Amendment proposed, To leave out from the word "That" to the end of the Question, in order to add the words "in the absence of other and adequate proposals for the reform of Local Taxation and Local Government, this Bill cannot be regarded as meeting the necessities of the time or the expectations which have been raised by Her Majesty's Government, and this House is of opinion that further delay of legislation on those subjects is calculated to impede the social and economic progress of the Country,"—(Mr. Fawcett,)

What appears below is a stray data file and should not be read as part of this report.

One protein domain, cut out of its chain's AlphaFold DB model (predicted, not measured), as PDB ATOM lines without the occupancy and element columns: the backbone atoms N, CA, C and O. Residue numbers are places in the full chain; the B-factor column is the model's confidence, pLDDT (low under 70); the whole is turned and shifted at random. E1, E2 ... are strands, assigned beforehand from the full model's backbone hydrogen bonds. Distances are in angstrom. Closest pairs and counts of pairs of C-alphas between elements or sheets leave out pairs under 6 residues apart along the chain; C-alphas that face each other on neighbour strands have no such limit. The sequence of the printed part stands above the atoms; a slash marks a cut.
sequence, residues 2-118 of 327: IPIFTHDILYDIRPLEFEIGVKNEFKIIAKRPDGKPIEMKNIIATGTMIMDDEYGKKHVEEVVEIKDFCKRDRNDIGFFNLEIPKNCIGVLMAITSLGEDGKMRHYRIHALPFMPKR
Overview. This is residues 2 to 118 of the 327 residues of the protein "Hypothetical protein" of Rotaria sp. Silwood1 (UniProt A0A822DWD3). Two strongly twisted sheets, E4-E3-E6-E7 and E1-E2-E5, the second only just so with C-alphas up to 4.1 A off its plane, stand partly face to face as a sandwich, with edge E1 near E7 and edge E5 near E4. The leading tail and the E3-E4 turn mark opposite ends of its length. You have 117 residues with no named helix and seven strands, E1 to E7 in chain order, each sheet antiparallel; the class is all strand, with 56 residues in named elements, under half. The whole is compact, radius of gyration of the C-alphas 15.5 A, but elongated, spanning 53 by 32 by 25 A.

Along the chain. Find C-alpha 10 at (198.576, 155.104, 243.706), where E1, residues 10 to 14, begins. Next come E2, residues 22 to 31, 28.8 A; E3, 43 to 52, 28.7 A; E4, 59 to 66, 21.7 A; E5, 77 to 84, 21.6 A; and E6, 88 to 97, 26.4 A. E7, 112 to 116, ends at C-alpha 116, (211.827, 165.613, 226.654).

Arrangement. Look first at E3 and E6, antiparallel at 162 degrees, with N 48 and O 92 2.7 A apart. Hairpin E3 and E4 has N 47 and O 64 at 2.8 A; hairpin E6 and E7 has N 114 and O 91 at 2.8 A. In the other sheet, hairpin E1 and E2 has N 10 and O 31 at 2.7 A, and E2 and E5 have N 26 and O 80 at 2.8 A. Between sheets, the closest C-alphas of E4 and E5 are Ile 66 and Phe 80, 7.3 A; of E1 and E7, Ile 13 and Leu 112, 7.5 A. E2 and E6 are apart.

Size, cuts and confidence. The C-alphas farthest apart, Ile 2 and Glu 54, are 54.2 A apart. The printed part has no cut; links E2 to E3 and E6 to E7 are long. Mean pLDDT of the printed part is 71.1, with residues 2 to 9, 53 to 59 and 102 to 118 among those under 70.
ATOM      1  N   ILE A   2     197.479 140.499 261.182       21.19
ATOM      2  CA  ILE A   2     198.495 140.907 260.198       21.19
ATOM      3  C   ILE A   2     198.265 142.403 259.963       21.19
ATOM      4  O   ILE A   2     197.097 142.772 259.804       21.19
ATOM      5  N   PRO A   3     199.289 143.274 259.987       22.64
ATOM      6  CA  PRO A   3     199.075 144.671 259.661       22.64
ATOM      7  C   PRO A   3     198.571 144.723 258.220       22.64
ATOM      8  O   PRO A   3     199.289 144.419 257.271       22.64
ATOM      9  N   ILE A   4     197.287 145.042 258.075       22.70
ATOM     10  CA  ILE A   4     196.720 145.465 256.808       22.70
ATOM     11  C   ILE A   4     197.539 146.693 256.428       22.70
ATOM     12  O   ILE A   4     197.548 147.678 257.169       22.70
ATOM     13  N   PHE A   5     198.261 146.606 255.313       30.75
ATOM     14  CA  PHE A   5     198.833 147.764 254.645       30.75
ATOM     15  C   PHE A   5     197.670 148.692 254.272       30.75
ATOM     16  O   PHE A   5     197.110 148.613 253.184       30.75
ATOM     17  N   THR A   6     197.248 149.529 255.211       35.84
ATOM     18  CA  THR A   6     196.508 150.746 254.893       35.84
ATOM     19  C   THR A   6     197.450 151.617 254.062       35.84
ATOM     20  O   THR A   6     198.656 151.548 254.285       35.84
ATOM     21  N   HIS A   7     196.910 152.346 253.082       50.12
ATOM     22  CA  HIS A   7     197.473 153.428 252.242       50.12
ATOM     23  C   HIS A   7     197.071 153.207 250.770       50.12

—instead thereof.

Question proposed, "That the words proposed to be left out stand part of the Question."